We developed the Feral Cat Project to test ABSL. Feral cats are numerous (50-75 million in the US), an invasive species, yet also a human companion species. Concerns about the transmission of infectious disease from feral cats has been used as a reason to exterminate the animals. Such policy presents ethical and economic issues and, in fact, little is known about what microbes are actually carried by feral cats. One of the research projects to which we applied ABSL uses microbiology and molecular biology techniques to identify the bacteria in feral cats and to conduct an epidemiological study of the cats (Microbiology Superlab and BioSOLVE). We partnered with a local non-profit organization that runs spay/neuter clinics for feral cats. Cat stool samples collected at the clinics provided the source material for our laboratory research. ABSL students performed service as volunteers at these spay/neuter clinics. Other service activities have included volunteering with a feline rescue/adoption organization, informing others about feral cat problems and solutions through campus ministry and community service club events, and development of a website describing the teaching pedagogy, the research project and the community resources available for homeless companion animals. Our future plans include expanding the ABSL model to include more types of academic institutions where opportunities for undergraduate research are often limited, as well as a greater diversity of disciplines within sciences.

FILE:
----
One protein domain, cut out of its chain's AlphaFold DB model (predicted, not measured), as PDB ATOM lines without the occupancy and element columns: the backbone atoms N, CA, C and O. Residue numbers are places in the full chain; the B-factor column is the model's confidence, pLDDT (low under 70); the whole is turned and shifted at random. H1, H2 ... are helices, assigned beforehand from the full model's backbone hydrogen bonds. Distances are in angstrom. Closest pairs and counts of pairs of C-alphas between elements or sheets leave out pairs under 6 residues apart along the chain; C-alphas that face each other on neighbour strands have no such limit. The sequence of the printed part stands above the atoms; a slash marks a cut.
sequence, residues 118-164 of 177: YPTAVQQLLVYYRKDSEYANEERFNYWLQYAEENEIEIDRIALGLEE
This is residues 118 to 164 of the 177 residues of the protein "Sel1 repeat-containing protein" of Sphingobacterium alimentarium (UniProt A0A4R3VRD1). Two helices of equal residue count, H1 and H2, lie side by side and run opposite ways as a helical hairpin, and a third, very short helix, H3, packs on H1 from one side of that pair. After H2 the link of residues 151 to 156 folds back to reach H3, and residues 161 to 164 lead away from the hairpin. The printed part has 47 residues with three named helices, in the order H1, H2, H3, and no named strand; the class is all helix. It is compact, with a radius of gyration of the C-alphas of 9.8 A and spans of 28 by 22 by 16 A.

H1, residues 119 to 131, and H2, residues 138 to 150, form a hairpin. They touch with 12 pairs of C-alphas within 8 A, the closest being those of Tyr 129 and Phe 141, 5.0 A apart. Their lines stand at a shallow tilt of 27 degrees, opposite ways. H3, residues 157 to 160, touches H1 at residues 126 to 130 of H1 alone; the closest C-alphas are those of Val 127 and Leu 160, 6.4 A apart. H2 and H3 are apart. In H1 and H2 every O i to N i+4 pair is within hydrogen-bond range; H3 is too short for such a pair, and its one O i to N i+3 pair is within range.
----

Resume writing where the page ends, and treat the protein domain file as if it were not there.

The Courses

Microbiology Superlab
Superlab Experimental Flowchart

Download (PDF, 61KB)

BioSOLVE I and II

Download (DOCX, 27KB)

Media Writing Collaboration Across Institutions

Download (DOCX, 116KB)

Evaluating Learning

Evaluation and Assessment information provided in individual course descriptions. See “Courses” section.

Background and Context

See individual course descriptions.

Related Resources

Resulting Projects, Research and Recognition
Funding

The development and testing of the ABSL pedagogy is funded by a CCLI grant from the National Science Foundation entitled “A Model for Incorporating Application-Based Service Learning in the Undergraduate
Science Curriculum (Grant number 0717685).”

Presentations on the ABSL Pedagogy

  1. CCLI Conference Washington D.C. August 13-15, 2008. “Application-Based Service Learning as a Novel Pedagogy for Teaching Lab Classes at the Undergraduate Level. Nancy Trun